Project Leads: Justin Lynch (Project Lead), Aaron Sagan (Design Lead), Luke Gamble (Lead Artist), Zach Ellsbury (Lead Programmer)
Artists: Li Fan, Priscilla Landerer
Producers/Designers: Bryan Hossack, Geoff Sholler
Programmers: Valmín Miranda, Wyck Hebert
Tools: Unreal Development Kit – UnrealScript, Kismet
Project length: 7 weeks (Finished 02/25/11)
Erado was one of the capstone projects I worked on during my time at the Florida Interactive Entertainment Academy (FIEA). During the 7 week pre-production phase, our team designed and prototyped the core mechanics and systems of the game to create a “vertical slice” of our vision for the game. This vertical slice was then presented to industry execs and the FIEA faculty, along with four other competing projects, in the hopes of being green-lit to take the game to full completion over the following 6 months.
Erado is a game centered around a small, unnamed girl whose homeland is invaded by a technological Empire who subjugates all those they conquer. Separated from her parents and entering a deep depression, she is slated to be executed. At her execution, she closes her eyes, and with her last thought, wishes that something or someone could make all of her misery disappear. Unbeknownst to her, she involuntarily summons a demon of destruction, who frees her from her captors in exchange for becoming soulbound to one another. Together, they seek out the girl’s parents; the girl hoping to reunite with those whom she loves the most and the demon encouraging her as a means of destroying the earthly world he has long been without.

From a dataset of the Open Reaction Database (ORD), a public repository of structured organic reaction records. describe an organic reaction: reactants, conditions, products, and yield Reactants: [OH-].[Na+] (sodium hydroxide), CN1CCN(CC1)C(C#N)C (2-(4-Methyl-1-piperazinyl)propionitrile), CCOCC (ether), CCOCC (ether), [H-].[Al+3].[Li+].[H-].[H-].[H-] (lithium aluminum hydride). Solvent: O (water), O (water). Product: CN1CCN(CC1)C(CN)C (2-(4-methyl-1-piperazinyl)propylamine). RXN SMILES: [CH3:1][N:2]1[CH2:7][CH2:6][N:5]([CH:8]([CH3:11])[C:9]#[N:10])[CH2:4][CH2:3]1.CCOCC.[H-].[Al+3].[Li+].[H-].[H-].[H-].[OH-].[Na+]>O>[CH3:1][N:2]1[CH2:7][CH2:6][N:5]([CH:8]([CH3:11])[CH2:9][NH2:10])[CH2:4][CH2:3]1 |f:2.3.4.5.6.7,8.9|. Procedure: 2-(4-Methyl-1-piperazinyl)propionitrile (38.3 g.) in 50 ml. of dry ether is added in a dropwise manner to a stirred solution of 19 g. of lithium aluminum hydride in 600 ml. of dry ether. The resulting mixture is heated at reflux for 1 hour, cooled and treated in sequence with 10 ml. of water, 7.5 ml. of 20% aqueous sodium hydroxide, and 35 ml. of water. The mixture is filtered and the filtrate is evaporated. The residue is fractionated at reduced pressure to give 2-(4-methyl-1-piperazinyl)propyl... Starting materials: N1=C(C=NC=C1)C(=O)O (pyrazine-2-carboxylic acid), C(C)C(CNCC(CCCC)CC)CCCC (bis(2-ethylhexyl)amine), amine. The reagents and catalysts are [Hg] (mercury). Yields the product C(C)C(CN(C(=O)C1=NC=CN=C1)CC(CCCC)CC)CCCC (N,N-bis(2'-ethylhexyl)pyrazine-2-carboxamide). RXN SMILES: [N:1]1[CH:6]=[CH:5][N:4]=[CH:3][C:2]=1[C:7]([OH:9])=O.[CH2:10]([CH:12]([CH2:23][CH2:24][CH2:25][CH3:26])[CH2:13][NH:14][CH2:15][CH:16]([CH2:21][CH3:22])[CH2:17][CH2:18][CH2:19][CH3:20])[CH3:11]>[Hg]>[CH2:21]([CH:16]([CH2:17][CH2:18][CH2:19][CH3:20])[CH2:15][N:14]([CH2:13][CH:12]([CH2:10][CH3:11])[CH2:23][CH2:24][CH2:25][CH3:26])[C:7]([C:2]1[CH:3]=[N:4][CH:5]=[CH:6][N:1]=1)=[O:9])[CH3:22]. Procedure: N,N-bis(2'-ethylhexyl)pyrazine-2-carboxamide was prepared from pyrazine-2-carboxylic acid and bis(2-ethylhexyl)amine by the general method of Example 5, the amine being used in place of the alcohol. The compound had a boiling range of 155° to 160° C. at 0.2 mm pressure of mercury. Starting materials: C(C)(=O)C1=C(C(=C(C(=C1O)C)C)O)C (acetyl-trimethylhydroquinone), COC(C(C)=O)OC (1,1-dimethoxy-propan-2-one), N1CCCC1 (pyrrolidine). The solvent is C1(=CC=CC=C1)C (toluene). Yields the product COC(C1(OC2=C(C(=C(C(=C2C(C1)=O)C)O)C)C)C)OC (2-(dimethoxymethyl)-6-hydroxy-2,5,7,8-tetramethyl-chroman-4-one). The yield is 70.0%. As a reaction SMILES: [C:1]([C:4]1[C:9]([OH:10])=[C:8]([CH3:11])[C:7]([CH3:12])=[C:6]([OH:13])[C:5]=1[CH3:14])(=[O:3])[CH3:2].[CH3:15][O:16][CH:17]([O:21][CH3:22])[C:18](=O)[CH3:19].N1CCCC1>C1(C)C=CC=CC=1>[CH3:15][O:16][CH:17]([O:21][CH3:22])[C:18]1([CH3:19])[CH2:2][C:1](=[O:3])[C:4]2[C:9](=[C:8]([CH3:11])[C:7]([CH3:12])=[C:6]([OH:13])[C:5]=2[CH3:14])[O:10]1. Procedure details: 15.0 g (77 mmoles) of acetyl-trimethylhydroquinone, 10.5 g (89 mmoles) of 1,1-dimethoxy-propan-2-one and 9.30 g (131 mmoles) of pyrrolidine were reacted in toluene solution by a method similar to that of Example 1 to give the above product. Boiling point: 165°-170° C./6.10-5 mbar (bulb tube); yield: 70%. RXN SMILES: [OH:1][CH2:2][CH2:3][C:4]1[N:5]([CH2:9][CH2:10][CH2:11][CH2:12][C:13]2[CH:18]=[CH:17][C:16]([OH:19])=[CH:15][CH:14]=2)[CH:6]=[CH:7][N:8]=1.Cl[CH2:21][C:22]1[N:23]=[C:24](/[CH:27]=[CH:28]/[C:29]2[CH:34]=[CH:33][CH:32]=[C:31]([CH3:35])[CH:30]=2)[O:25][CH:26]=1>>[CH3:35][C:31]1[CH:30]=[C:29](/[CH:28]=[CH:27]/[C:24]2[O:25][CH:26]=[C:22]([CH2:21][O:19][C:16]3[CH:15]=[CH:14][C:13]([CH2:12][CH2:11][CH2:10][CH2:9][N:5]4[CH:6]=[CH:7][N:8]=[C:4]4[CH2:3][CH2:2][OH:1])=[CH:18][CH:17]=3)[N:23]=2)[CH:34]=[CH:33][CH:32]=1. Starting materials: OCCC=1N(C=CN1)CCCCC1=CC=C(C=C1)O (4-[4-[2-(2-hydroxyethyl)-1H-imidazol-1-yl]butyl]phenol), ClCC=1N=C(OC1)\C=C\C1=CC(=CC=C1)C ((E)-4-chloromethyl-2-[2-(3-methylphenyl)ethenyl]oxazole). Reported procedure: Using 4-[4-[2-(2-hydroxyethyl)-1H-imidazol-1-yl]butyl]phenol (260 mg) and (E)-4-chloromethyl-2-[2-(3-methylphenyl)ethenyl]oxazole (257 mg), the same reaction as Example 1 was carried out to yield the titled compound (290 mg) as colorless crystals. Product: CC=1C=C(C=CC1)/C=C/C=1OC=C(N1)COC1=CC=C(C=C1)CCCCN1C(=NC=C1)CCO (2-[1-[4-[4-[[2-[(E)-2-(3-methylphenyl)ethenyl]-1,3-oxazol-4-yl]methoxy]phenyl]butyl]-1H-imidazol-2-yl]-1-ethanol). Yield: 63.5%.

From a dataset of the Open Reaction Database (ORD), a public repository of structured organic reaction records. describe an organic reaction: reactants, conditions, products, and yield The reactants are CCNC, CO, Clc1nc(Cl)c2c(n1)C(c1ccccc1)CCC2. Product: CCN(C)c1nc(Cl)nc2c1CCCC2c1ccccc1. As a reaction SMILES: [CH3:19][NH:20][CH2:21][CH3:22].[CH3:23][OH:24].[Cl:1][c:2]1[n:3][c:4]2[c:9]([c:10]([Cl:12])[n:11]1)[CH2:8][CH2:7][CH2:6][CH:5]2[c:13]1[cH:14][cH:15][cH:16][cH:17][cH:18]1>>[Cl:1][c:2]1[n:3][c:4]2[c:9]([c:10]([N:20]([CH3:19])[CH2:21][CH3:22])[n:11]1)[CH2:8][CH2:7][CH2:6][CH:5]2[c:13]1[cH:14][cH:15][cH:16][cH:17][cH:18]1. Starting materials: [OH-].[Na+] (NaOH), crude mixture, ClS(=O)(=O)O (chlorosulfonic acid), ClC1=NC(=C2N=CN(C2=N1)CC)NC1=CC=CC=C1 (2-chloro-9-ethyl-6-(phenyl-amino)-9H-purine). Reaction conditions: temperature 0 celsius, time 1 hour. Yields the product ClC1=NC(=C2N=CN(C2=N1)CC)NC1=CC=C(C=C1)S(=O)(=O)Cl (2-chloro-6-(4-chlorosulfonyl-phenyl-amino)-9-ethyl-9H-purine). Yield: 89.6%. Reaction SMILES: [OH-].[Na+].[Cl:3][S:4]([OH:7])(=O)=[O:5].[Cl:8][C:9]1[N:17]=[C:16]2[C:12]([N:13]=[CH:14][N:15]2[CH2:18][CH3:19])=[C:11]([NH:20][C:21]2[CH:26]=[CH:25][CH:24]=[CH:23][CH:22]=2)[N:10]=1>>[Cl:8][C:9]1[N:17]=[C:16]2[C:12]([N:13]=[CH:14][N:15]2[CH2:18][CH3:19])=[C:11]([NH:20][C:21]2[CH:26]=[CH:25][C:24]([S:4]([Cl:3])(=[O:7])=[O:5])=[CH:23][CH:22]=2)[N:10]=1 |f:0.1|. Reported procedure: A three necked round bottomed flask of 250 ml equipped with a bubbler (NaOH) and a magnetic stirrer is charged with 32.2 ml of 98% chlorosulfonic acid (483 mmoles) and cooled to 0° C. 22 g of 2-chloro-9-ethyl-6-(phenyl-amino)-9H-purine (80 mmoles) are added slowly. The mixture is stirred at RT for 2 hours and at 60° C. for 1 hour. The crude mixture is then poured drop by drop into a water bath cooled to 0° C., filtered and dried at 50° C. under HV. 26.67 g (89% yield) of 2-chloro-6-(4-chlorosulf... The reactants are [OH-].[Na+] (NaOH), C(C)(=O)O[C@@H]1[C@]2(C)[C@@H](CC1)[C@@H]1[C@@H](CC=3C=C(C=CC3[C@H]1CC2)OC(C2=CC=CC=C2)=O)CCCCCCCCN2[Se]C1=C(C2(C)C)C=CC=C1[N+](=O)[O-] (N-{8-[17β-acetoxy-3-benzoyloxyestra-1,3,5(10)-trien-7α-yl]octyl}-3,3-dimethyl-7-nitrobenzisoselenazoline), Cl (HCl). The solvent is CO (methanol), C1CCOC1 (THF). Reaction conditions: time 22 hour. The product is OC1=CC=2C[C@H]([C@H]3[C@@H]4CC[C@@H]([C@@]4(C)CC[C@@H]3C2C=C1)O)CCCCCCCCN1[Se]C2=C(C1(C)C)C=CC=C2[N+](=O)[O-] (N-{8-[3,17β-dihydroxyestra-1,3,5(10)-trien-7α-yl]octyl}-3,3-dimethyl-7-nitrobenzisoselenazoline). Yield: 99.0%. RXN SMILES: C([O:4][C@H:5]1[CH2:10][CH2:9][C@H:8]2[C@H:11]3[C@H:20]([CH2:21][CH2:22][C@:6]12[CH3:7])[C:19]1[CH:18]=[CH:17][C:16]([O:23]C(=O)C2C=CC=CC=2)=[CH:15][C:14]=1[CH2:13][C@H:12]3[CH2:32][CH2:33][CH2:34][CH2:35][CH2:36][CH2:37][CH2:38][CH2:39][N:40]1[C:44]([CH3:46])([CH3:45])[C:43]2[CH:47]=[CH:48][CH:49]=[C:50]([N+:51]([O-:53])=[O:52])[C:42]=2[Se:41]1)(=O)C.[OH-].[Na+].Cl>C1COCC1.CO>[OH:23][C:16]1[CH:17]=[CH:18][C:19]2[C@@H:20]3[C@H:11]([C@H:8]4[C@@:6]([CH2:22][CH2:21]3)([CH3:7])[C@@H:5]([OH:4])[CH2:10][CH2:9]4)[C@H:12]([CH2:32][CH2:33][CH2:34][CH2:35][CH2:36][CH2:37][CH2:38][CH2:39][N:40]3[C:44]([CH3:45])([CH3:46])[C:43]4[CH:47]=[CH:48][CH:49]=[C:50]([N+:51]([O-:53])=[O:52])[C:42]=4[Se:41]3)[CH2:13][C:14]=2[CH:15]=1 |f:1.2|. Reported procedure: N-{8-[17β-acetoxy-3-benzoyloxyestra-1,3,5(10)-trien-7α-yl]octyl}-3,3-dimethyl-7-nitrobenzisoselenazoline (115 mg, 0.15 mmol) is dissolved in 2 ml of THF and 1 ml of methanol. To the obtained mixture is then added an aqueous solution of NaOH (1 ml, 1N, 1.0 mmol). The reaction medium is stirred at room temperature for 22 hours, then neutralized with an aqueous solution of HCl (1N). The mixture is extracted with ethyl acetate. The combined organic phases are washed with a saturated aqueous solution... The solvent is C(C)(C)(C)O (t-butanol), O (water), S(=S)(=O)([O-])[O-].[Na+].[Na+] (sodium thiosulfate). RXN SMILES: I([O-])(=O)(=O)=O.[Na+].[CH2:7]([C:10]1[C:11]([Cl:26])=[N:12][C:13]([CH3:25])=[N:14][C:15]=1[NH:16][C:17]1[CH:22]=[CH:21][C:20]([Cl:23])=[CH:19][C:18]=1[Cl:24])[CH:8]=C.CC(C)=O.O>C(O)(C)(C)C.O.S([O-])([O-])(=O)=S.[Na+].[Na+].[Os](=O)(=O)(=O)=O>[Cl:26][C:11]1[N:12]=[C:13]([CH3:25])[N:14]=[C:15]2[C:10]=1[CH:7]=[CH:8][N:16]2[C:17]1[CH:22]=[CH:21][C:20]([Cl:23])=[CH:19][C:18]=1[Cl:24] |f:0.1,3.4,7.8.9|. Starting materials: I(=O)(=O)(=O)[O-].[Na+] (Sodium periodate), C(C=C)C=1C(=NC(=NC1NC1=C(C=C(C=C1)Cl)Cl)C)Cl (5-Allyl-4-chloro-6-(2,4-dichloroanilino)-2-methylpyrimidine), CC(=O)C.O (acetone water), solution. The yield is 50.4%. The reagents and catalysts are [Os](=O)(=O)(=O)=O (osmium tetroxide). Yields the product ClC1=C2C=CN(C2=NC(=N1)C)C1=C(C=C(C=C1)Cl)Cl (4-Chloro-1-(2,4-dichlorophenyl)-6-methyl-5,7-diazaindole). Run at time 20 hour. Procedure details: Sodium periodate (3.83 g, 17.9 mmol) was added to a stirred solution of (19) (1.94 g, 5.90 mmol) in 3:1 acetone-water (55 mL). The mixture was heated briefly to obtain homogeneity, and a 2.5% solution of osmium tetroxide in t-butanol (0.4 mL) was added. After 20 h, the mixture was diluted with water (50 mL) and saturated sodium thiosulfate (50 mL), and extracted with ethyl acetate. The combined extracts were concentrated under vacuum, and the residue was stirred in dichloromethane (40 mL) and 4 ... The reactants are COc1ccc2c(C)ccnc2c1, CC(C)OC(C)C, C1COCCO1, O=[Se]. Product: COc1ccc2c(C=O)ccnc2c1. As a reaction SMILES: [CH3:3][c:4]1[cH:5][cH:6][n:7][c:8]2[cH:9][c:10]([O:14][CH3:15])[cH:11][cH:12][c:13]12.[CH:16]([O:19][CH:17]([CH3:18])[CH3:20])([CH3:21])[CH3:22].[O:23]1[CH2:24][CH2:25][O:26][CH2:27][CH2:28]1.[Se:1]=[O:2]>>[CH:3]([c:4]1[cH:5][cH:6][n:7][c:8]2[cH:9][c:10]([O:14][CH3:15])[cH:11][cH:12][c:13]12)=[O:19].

As the lead programmer for the project, I took on a number of responsibilities, including:
- Design and implementation of the environment deformation
- Design and implementation of the girl’s companion AI system
- Overview on development of enemy AI and an on-rails cinematic camera system
- Management of a 4-person technical team (2 programmers, 2 technical producers)
- Collaboration with Art team to improve integration of assets with the environment deformation system
- Advising Design team on technical implications of various game design ideas
Our team put together a great vertical slice of our vision for Erado. However, the project was not chosen to be green-lit, with the judging panel stating that the technical demands of our art pipeline would require more artists than they could afford to assign to the team. While unfortunate, having my project cut was also a unique learning experience, allowing me to see the darker sides of game development without putting my job at risk.
Comments are closed.